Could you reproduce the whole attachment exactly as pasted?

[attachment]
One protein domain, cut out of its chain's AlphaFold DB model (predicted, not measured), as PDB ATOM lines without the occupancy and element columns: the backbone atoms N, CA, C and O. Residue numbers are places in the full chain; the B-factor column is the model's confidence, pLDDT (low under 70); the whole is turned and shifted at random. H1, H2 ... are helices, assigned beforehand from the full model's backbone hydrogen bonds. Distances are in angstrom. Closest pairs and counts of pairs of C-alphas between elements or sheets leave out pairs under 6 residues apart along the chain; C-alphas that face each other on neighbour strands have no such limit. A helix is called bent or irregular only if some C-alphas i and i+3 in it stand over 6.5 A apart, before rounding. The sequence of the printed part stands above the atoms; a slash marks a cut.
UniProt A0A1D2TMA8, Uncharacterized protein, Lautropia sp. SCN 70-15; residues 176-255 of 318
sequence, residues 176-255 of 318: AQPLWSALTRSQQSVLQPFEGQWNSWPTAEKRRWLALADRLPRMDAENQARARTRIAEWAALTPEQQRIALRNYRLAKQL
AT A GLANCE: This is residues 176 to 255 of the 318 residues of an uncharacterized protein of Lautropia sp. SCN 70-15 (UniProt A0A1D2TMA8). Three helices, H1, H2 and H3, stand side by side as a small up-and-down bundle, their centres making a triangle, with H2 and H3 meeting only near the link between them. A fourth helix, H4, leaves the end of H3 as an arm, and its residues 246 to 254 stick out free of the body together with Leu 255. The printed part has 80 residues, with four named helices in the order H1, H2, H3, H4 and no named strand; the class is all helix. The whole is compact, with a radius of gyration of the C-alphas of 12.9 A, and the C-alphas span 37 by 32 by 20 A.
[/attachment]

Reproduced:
One protein domain, cut out of its chain's AlphaFold DB model (predicted, not measured), as PDB ATOM lines without the occupancy and element columns: the backbone atoms N, CA, C and O. Residue numbers are places in the full chain; the B-factor column is the model's confidence, pLDDT (low under 70); the whole is turned and shifted at random. H1, H2 ... are helices, assigned beforehand from the full model's backbone hydrogen bonds. Distances are in angstrom. Closest pairs and counts of pairs of C-alphas between elements or sheets leave out pairs under 6 residues apart along the chain; C-alphas that face each other on neighbour strands have no such limit. A helix is called bent or irregular only if some C-alphas i and i+3 in it stand over 6.5 A apart, before rounding. The sequence of the printed part stands above the atoms; a slash marks a cut.
UniProt A0A1D2TMA8, Uncharacterized protein, Lautropia sp. SCN 70-15; residues 176-255 of 318
sequence, residues 176-255 of 318: AQPLWSALTRSQQSVLQPFEGQWNSWPTAEKRRWLALADRLPRMDAENQARARTRIAEWAALTPEQQRIALRNYRLAKQL
AT A GLANCE: This is residues 176 to 255 of the 318 residues of an uncharacterized protein of Lautropia sp. SCN 70-15 (UniProt A0A1D2TMA8). Three helices, H1, H2 and H3, stand side by side as a small up-and-down bundle, their centres making a triangle, with H2 and H3 meeting only near the link between them. A fourth helix, H4, leaves the end of H3 as an arm, and its residues 246 to 254 stick out free of the body together with Leu 255. The printed part has 80 residues, with four named helices in the order H1, H2, H3, H4 and no named strand; the class is all helix. The whole is compact, with a radius of gyration of the C-alphas of 12.9 A, and the C-alphas span 37 by 32 by 20 A.